A Year With Sonos

The Mighty, Mighty Bass-Tones

Sonos 01


I started writing this review, and then I stopped and thought for a second.  I am not audiophile, I couldn’t tell you how the Sonos system compares to the latest ProAc offering or the next generation Splendor setup as I have never heard them.  In fact apart from my Philips dock radio I can’t say I have listened to too much else over the last couple of years.  But then I realized I can’t think of another similar system to Sonos and that means I don’t have to compare it to anything……winner!  All I need to do is to tell you about it, so here goes.


I asked 3 random people what the word Sonos meant to them, OK one of them was my father so not entirely random but you get the idea.  I had 3 different comments:

Looks Cool
Awesome Sound

Now these 3 comments kind of sum up Sonos, you won’t see it on any of their adverts but trust me they are all true.


For those of you who have been living on Mars for the last year or so SONOS is the latest in multi-room streaming audio.  Tapping into your home wireless network it allows streaming directly from the Internet and from your digital music collection held on you iPhone/Pad/S3.  As it’s connected to your network you can keep adding more and more kit making a full scale hi-fi set up in one room or a multi-room system across the house.  The software allows multiple rooms to play different music so if no one likes your fetish for The Saturdays you can be banished to the bedroom to…….err……..listen to music.




The current product offering includes:

Play3 – Small speaker
Play5 – Bigger speaker
Sub – Err a sub
Playbar – Sound bar for your TV

A number of other bits are available like the bridge to connect to your network and if you have a traditional set up with normal speakers you can hook these into a Sonos setup too.


Lets get back to the facts, yes its expensive.  I started with a Play3 (£230) which was good for a while.  I then added another (£230) as I wanted to create a stereo pair.  I then felt there wasn’t quite enough bass and got the Sub (£600).  I then realized I had two subs in my living room as I had one for the TV.  Aha I know what, I will get a Playbar (£600) and create the ultimate Sonos setup.  So I have ended up with a system worth £1630 (or a few hundred quid if my wife asks).  The problem (for me anyway) is that it lures you in with the ease of set up – just two buttons, and it really does sound good which makes your brain say if one is good imagine two!  The Sub and Playbar are just trinkets, but as soon as I read that the paired Play3 speakers I already had could be used as a 5.1 surround setup with the Sub and Playbar I was sold.


They also do look good.  In this era of Apple cool they have followed the less is more approach and made products that I like having on display and enjoy looking at.  Coolness is also very robust, my kids 1, 3 and 5 – that’s not their names, but it could be an indication of how quickly in minutes it takes them to reduce items to component parts; but I am happy to say the my Sonos minions are standing up well, not damaged and no major marks or scratches.  And they all use the Sub as a seat, something which is not mentioned in the bumf.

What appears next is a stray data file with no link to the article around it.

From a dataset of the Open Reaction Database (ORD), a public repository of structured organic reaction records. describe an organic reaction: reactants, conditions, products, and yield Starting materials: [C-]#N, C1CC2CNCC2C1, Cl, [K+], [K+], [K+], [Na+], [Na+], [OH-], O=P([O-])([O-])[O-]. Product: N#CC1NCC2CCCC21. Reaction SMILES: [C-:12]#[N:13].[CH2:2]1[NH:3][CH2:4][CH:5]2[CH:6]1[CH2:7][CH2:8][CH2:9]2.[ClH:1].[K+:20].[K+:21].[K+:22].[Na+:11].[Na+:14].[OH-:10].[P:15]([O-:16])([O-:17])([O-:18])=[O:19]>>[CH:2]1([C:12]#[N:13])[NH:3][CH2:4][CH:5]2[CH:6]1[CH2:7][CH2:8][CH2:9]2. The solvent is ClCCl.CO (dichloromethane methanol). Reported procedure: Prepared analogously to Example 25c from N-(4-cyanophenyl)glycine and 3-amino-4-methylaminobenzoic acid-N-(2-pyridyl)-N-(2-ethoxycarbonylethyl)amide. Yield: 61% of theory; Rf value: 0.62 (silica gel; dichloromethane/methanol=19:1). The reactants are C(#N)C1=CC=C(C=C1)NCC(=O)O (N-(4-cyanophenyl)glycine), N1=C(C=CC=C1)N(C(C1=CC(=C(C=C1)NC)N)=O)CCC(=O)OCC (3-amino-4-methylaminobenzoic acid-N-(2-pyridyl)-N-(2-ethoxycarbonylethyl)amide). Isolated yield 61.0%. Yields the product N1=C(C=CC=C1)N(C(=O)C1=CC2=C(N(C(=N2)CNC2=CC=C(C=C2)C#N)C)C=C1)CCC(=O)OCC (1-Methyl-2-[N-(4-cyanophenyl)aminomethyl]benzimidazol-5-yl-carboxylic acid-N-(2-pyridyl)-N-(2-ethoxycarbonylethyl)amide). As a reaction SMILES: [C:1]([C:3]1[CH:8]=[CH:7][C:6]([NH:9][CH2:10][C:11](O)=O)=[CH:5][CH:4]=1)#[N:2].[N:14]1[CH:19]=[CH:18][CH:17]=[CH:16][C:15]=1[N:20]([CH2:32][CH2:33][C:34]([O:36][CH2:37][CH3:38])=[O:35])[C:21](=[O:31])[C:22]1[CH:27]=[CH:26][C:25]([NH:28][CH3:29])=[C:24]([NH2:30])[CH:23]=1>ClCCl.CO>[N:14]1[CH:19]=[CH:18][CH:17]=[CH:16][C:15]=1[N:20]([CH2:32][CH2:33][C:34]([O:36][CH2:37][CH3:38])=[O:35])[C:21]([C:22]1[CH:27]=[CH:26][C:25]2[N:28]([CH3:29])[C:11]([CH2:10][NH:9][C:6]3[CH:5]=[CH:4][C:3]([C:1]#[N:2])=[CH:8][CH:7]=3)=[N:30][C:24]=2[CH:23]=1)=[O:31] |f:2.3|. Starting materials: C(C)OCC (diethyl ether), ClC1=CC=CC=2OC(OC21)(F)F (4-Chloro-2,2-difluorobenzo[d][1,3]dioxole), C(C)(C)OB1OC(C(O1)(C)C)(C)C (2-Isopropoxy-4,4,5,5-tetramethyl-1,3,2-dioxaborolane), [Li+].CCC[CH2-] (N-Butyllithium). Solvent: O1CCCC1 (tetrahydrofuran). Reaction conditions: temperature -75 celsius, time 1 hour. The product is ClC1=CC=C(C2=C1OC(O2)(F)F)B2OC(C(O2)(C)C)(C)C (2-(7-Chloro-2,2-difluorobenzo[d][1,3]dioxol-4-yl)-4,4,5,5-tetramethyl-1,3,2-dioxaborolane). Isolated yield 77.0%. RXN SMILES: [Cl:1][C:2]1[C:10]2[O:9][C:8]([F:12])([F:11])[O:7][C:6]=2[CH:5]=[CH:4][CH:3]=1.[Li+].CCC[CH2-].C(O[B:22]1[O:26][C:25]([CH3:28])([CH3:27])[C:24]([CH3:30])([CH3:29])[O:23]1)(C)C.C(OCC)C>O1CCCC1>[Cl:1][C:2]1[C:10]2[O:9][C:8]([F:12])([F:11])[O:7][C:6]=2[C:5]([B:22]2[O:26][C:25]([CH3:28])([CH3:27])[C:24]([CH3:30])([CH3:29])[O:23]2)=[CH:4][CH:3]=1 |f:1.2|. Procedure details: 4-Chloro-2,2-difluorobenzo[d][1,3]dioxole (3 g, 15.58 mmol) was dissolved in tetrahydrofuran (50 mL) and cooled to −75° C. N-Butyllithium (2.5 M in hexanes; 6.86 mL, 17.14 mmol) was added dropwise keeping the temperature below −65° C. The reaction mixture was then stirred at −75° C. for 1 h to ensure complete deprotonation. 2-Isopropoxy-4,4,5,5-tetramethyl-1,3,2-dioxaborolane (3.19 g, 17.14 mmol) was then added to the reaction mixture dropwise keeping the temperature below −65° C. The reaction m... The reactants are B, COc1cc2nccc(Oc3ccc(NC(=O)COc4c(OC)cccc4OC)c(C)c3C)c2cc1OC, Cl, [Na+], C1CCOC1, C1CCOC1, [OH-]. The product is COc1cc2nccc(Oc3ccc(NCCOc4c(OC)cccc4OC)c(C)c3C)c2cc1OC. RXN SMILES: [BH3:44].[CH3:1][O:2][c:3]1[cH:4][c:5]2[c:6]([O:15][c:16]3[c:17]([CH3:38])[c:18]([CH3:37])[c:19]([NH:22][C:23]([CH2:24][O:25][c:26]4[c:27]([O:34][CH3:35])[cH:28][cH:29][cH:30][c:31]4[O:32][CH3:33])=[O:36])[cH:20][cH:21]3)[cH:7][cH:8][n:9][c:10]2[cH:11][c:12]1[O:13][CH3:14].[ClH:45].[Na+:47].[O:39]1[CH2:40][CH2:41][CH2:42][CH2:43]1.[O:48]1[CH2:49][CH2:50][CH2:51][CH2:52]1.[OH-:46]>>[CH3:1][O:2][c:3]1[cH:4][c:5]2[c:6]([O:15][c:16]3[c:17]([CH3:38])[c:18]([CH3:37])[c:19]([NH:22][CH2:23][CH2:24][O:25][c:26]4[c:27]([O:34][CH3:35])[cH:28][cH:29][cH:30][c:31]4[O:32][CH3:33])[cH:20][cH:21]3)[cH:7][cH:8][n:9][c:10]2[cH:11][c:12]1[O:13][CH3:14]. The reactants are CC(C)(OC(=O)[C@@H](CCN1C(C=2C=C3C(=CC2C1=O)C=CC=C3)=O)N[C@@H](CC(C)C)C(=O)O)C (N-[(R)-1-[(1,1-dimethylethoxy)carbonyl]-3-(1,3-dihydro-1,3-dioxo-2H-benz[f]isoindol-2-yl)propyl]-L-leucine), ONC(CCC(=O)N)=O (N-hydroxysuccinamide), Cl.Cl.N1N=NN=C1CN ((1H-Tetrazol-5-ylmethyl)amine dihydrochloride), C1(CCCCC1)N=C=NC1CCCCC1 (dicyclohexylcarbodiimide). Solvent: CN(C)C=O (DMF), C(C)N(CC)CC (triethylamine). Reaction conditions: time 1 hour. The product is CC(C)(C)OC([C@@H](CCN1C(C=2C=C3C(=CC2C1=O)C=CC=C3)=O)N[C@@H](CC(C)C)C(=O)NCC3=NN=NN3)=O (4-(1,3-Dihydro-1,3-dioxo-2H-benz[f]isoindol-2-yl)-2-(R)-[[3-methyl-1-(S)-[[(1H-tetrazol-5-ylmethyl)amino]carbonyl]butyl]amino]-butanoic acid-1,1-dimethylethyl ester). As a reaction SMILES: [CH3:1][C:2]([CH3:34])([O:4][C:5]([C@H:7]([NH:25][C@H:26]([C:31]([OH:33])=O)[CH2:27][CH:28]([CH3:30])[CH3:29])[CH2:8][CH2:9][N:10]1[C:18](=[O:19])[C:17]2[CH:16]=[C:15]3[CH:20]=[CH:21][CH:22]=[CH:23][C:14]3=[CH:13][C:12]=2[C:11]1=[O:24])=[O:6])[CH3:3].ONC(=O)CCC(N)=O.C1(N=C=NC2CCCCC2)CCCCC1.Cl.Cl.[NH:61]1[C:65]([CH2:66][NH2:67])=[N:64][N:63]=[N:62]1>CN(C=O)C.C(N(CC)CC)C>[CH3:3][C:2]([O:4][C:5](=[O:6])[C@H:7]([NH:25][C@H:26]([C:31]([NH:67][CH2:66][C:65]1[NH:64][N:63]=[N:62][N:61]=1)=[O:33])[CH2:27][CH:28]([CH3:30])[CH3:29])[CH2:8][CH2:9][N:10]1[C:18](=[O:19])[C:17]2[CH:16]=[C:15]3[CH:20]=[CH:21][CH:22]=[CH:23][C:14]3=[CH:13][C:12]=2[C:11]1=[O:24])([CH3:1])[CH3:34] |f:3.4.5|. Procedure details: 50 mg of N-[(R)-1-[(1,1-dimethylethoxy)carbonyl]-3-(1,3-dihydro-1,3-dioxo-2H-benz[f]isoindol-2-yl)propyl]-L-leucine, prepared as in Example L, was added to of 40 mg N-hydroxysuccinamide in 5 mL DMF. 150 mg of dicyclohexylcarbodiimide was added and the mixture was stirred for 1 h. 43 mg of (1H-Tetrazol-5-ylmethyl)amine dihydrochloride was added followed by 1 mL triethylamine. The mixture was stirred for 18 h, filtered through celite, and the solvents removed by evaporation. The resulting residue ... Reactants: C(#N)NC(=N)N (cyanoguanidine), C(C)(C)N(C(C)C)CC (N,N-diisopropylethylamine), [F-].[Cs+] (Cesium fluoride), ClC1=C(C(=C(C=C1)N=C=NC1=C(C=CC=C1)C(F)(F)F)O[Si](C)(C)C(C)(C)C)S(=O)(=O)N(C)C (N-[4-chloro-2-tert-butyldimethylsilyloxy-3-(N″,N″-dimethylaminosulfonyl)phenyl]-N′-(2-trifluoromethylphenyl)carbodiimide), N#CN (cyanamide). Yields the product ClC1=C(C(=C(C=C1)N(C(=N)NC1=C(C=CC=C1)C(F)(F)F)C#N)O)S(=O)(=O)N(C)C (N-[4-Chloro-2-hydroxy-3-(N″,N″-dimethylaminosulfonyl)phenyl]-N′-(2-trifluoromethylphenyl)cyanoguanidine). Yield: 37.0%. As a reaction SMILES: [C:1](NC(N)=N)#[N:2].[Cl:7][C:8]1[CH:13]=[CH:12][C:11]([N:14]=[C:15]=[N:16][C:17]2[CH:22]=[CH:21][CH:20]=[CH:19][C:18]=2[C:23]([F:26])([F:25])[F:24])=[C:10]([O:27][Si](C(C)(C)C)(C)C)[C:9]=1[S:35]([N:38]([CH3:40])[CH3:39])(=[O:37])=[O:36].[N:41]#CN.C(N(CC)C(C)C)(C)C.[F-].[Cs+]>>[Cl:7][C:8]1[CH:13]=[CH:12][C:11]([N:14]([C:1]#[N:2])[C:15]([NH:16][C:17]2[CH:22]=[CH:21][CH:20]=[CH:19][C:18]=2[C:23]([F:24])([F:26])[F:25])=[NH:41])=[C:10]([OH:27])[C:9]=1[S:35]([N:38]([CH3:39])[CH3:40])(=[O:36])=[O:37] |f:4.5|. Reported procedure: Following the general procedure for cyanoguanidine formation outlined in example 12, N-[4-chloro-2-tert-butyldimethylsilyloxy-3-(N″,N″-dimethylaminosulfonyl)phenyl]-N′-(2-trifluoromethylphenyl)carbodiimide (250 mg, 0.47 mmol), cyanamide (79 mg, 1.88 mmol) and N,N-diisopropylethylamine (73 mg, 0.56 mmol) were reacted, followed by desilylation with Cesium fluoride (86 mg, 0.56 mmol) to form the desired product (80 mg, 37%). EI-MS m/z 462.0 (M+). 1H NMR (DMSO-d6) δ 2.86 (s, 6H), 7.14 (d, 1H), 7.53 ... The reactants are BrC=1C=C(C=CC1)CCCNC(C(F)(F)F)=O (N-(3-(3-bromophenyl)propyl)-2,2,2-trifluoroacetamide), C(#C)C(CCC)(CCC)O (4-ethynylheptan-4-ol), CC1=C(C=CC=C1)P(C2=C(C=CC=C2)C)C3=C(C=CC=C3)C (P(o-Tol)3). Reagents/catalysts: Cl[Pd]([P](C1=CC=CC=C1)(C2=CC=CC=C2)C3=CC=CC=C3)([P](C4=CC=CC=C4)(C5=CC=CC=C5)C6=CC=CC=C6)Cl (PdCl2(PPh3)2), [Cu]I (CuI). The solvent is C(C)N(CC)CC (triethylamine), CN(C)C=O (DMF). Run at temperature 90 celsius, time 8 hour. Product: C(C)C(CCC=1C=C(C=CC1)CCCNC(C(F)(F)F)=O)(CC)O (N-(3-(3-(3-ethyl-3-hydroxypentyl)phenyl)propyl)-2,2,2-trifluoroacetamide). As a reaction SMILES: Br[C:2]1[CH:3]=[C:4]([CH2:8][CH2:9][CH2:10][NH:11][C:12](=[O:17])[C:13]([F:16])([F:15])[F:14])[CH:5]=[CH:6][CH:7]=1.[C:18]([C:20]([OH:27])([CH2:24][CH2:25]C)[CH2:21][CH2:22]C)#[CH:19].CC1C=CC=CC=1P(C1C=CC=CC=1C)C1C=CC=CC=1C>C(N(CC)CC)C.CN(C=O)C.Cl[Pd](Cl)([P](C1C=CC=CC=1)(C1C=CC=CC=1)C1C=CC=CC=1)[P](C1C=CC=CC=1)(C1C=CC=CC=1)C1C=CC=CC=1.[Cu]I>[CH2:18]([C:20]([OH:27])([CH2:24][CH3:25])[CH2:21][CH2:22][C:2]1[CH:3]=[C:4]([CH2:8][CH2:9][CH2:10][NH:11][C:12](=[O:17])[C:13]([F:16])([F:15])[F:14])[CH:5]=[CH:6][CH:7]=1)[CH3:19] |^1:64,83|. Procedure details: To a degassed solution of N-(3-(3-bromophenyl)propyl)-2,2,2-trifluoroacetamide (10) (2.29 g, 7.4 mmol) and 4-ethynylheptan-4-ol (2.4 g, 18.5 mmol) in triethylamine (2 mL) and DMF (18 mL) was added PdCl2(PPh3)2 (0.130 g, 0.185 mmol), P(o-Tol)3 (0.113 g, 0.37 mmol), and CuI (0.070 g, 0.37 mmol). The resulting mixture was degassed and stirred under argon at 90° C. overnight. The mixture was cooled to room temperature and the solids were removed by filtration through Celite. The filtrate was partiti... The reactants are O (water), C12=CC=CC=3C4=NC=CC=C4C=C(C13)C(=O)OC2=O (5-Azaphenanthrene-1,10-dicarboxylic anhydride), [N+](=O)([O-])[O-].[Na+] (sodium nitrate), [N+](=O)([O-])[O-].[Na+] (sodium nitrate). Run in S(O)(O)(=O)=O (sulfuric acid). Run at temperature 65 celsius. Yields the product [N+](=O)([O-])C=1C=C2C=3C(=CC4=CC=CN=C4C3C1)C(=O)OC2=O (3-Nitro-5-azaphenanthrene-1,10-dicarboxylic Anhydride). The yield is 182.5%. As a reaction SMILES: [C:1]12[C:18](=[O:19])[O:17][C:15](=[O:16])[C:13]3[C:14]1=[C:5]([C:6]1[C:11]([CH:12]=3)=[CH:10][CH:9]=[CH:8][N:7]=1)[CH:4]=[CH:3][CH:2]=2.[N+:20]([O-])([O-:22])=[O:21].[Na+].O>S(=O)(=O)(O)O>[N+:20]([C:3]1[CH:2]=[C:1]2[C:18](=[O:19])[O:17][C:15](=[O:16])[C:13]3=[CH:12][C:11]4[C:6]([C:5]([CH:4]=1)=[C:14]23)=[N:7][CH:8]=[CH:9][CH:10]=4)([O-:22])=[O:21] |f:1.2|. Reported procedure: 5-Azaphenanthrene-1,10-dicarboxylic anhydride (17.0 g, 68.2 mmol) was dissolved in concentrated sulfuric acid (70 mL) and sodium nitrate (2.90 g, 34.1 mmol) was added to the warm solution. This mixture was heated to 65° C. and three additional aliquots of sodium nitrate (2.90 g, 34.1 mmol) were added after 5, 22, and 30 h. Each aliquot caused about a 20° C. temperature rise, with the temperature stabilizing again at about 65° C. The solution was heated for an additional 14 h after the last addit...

I think they sound great, music in particular is clear, quality is very good even through streaming service such as Spotify.  Sonos are constantly adding more and more radio and music services so all should be catered for.  To control the music you use the Sonos app, which is easy enough to use but can be a little tricky working out how to get a whole album to play rather than just one song.


When hooked up to the TV again the sound is very impressive.  When not receiving a proper surround signal it will provide a virtual surround which works to an extent but it can be worth just using the Playbar and Sub in these instances.  It really gets into its stride when watching HD movies through Virgin’s On Demand service.  The surround sound is good, and providing you are happy with an experience that rivals the cinema for loudness, you will pick up every detail.  But in this lies the problem, it’s great when you are watching Mr Willis saving the world again, but Eastenders on a Monday night at normal volume lacks the clarity of some other systems I have come across.  You strain to hear speech so whack up the volume only to be blasted off the sofa in the next scene.  Sonos gets round this to an extent by offering ‘night mode’ which reduces loud and booming sounds and enhances the speech.  This mode is OK but I can’t help feeling it’s like buying a supercar and sticking a 40 mph limiter on it.


Another annoying feature is that the 5.1 setup doesn’t support DTS audio which is what a lot of DVD’s use.  I am sure this will be sorted in an update soon as people power is starting to gather momentum.  This in itself is a perfect example of how versatile the system is, if a feature doesn’t exist, change the software so it does.


Overall it is expensive, too expensive?  Not in my opinion, I wouldn’t sell a kidney to get the right setup, but you can start small and work you way up to the level you want.  Go on try it you might like it!

The Verdict


The Good: Ease of use, Looks

The Bad: Some sound issues when used with TV

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30 something grumpy father of 3 small annoying children, lover of fast cars, motorbikes, gaming and all things technological. I also own a ZX Spectrum 128k

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